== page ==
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By Gertrude Friske


I am both watcher
and watched.
The woman walking in her garden
and the one watching her walk.
Two halves, back to back.
Both named and namer.
I am the cat in Schrödinger’s box
and the one lifting the lid.

Deborah J. Brasket, 2021

I came across this poem in a notebook I keep and decided to share it.

I’ve always had this sense of twoness. But the more I’ve learned about the nature of reality, the metaphysical as well as the quantum mechanics of it, the more sense it makes. And the more comfortable I’ve become with it, the more comforting it seems. I rather like it now. This sense of spaciousness.

It wasn’t always so. It’s something I struggled with when I was young. A sense that I wasn’t quite normal, or even quite real. I felt like I was loosely “tethered” to reality. I was in it, but also floating a bit above it at the same time.

It was hard to be in the moment, because I was always standing at the side of myself, watching. It was a bit like trying to carry on a telephone conversation when you hear the echo of your own voice at the same time.

I wrote a short story about that experience called “Fine and Shimmering,” which is how the character Sheri experienced the “tether” that kept her somehow connected to earth, to reality. I blogged about the story in “The Lightness of Being, Unbearable or Otherwise.”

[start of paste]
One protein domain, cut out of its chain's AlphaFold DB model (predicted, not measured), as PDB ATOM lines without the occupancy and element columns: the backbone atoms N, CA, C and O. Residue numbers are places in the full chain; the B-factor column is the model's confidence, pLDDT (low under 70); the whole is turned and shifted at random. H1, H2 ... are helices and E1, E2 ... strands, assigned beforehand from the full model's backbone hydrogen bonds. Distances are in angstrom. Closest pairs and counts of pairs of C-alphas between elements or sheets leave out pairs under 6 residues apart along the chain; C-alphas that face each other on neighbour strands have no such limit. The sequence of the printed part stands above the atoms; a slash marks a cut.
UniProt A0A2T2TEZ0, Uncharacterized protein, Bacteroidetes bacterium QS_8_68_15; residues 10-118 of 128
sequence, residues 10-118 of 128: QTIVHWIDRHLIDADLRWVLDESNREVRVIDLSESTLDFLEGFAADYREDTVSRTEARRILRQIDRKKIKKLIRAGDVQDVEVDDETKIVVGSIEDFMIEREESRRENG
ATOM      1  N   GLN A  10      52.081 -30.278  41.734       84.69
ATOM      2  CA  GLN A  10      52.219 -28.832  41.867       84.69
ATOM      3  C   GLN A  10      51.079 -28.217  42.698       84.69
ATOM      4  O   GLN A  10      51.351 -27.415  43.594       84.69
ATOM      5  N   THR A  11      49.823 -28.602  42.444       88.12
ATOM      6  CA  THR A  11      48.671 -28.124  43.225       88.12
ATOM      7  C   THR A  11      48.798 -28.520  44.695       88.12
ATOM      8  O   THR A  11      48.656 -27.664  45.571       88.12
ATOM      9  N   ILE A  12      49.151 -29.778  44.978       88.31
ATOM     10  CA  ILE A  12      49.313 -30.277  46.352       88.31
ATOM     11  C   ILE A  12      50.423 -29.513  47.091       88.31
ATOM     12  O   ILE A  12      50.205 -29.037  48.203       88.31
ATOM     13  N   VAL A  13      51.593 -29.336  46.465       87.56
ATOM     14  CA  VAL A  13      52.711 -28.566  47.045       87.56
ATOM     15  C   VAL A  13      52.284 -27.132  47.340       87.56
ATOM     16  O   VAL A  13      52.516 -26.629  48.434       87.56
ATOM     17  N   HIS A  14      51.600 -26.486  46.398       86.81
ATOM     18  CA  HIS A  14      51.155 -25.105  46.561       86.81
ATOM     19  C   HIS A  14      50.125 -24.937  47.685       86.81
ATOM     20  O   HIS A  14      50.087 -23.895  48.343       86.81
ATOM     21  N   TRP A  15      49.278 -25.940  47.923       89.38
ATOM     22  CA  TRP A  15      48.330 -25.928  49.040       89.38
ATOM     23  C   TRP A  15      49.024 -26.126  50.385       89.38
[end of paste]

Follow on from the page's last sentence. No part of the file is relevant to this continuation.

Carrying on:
Sheri was always tempted “to take that fine and shimmering thread between sharp teeth and snip it clean through. To drift aimlessly, like the merest wisp of cloud, a lingering trace of dawn, upon an otherwise immaculate sky. Awaiting that final dispersal, into the blue.”

My actual experience of the “twoness” I felt growing up was nothing nearly so drastic or literal. And in the end, I never actually “let go” of it. Instead I settled into it more comfortably by embracing the Zen notion of “not-two.” Now it’s the division between subject and object that seems more ephemeral and “not real.” I wrote at the end of my blog post this:

When that wall of “otherness” disappeared, I felt deeply connected to this ephemeral world. I felt a lightness of being that is “unbearable” only in the sense of being too sweet, too rich, too beautiful “to bear.” And so I didn’t try to hold onto it. I just let it wash though me.

I read an article in Scientific American yesterday called “Does Quantum Mechanics Reveal That Life Is But a Dream?” and discussed it with my husband. Then last night I had a dream in which several strange things were taking place and so turned to my husband, who was also in the dream, and said with amusement, “Maybe that article was right and this really is a dream.”

Only I didn’t think I was dreaming at the time. It all seemed quite real. Until I actually woke up, of course. Now it’s kind of like that old conundrum: Am I a man dreaming I was a butterfly, or a butterfly dreaming I’m a man?

I rather like the idea that we could be both. And perhaps we are, or will be, when this wall of otherness finally does fall away. Maybe there is just “not-two.” Maybe the enigma is all there is.